His boat is too big,

           It’s an Apperson 8!


          “Farmer Corrigan is a demon

          For Speed on the track

          Says he’s raring to go

          And will be the first back!”


     During the 1920s O.P. Byers purchased a right-of-way and built a railroad line from Liberal to Woods. This line, known as the K & O Railroad, cut diagonally across Pleasant Valley community from southeast to northwest. It was to have been an outlet for grain from the Rock Island at Liberal to the Santa Fe at Hugoton. The project was not a success and little remains as a reminder of the by-gone epoch in the community history.


K & O Railroad Train


     As is true in all pioneer communities, the establishment of school followed close upon the establishment of the first homes. The first record of an organized school in District 4 was in 1899. The office of the county superintendent records the name of the teacher in that year as well as the names of the members of the school board. So far, we have not been able to find for certain if school has been conducted in each following year for the records are not quite complete. This is a period of five years between 1894-1899 when no teacher's name is recorded. These were some of the dry years when most of the settlers left, so it is possible no school was conducted.

     There have been only two other school buildings during that period of time; the little white one-room schoolhouse and the present structure which replaced it in 1914. This site was also a part of the Scates ranch and was given to the community for the location for a schoolhouse. For a number of years school was maintained in the north end of the district also. This school was known as North Pleasant Valley. For a period of time, when a larger number of pupils made it needful, south Pleasant Valley was conducted as a two-teacher school. The Pleasant Valley school house has for over seventy years been a community center. As a school it has given a capable service to all the children of the district through the first eight grades, and in earlier days, even a few high school subjects were taught. Not only has the Pleasant Valley school house served its primary function as a school, but also was the meeting place for religious services until 1913. Many community gatherings, special basket dinners, box suppers, literary societies, lyceum numbers, etc. have been held there.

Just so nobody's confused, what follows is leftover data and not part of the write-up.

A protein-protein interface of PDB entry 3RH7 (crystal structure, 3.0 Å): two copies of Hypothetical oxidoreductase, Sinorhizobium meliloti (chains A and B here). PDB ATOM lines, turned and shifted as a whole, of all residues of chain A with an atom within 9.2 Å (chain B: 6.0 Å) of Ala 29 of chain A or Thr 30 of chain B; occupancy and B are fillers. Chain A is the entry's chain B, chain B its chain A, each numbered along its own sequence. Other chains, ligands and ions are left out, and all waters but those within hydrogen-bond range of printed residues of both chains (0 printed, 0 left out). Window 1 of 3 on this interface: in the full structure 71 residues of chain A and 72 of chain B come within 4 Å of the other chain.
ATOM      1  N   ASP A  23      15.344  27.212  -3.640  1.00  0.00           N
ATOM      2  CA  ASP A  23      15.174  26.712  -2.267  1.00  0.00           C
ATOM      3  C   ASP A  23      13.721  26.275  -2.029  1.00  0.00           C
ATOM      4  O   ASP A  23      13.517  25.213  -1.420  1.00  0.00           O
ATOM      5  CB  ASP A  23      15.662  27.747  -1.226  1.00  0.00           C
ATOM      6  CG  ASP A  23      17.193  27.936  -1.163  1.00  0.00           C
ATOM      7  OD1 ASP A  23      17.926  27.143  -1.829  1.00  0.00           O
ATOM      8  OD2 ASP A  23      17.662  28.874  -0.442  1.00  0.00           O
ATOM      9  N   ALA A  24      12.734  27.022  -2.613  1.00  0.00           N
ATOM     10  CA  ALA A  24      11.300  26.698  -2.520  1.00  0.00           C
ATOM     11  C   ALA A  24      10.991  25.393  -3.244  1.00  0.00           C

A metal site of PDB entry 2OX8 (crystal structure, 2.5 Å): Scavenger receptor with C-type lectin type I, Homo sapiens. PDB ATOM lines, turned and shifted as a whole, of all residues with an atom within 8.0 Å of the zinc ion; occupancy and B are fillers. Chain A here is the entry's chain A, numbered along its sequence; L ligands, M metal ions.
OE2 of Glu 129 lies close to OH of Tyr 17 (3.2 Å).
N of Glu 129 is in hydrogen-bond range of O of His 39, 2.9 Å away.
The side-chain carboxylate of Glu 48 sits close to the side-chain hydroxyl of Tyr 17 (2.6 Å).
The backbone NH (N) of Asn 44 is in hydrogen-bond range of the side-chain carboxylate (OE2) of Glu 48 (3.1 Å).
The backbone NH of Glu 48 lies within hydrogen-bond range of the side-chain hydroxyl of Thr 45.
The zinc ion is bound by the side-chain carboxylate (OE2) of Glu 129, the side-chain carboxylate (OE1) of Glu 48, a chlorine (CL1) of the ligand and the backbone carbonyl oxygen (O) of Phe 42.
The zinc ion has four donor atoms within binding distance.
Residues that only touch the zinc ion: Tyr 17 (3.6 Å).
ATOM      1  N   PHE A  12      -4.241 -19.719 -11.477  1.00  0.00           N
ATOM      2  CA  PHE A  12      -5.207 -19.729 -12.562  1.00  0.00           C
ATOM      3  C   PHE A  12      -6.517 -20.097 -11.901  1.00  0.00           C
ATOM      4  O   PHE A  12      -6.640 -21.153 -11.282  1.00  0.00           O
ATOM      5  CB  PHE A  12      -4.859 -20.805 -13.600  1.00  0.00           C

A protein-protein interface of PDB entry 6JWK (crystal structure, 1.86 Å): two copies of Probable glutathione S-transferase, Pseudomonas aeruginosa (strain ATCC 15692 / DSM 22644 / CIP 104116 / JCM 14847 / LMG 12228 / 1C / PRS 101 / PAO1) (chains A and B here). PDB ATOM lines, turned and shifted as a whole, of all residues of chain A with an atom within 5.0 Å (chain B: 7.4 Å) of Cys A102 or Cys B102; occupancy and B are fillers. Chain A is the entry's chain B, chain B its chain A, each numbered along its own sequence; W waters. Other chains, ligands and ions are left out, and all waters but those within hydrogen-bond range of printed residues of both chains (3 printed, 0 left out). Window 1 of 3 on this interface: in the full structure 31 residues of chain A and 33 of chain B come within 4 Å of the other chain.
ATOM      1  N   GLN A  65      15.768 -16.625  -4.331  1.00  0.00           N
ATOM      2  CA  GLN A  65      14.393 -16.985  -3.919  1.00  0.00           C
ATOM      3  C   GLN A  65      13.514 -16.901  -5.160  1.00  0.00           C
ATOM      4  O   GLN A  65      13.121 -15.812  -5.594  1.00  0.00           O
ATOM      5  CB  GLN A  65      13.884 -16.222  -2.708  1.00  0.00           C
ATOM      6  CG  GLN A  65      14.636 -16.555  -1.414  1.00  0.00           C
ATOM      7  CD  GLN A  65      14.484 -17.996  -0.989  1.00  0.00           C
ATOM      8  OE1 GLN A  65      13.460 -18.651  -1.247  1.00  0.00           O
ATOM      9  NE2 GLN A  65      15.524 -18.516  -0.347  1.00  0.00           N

Due to shortage of pupils, no school has been conducted for the past five years. In 1960 the district joined with the Wideawake district for school purposes. Since that time the building and site have been purchased by residents of the community for a community center. It now bears the name Pleasant Valley Community Center, Incorporated.

About Seward County Historical Society

The Seward County Historical Society provides historic and entertainment opportunities for the local, regional and international visitors to Southwest Kansas. From Dorothy's House to traveling exhibits and a repository of local history from the Spanish exploration of Coronado to current events, SCHS provides a venue and a committed group of staff and volunteers to insure local history is preserved and to reinforce the belief that Kansas truly is a place over the rainbow.

Get In Touch

Address: 567 E. Cedar, Liberal, KS 67901

Phone: 620-624-7624



Join Our Community

Sign up to receive email for the latest information.

The Seward County Historical Society provides historic and entertainment opportunities for the local, regional and international visitors to Southwest Kansas. From Dorothy's House to traveling exhibits and a repository of local history from the Spanish exploration of Coronado to current events, SCHS provides a venue and a committed group of staff and volunteers to insure local history is preserved and to reinforce the belief that Kansas truly is a place over the rainbow.

Copyright © 2021 Seward County Historical Society. All rights reserved.